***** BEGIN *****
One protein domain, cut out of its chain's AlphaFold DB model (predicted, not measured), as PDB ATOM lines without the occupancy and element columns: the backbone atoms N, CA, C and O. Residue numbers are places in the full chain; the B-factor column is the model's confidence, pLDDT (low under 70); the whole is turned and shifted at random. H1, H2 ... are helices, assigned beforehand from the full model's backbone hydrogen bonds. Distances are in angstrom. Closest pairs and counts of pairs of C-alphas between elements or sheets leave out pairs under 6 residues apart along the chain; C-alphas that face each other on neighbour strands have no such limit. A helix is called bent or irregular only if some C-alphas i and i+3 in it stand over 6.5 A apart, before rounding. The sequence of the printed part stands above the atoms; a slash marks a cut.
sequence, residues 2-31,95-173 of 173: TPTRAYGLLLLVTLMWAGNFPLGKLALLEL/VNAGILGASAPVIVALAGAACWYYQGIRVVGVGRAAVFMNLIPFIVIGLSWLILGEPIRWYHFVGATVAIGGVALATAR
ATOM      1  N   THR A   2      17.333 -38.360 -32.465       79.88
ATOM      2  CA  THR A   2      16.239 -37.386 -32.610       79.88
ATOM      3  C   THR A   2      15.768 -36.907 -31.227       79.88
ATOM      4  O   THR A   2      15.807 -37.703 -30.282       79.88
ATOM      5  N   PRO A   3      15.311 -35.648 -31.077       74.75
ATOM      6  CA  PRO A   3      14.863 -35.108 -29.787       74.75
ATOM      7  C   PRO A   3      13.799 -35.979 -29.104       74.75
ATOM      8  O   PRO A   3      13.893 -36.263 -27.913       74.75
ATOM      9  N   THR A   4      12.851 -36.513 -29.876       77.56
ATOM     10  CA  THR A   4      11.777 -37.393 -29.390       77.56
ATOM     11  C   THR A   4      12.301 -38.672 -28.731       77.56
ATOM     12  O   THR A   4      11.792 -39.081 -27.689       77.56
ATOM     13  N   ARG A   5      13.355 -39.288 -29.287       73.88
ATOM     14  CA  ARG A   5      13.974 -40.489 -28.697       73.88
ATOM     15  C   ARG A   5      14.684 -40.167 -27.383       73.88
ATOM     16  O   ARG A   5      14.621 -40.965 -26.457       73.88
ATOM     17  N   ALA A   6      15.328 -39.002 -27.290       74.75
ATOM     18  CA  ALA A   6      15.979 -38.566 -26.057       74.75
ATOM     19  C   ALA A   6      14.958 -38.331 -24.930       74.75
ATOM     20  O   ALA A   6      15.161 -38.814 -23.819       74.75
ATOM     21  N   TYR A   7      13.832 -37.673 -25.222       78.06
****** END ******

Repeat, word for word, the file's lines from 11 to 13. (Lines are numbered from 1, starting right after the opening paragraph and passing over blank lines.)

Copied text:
ATOM     10  CA  THR A   4      11.777 -37.393 -29.390       77.56
ATOM     11  C   THR A   4      12.301 -38.672 -28.731       77.56
ATOM     12  O   THR A   4      11.792 -39.081 -27.689       77.56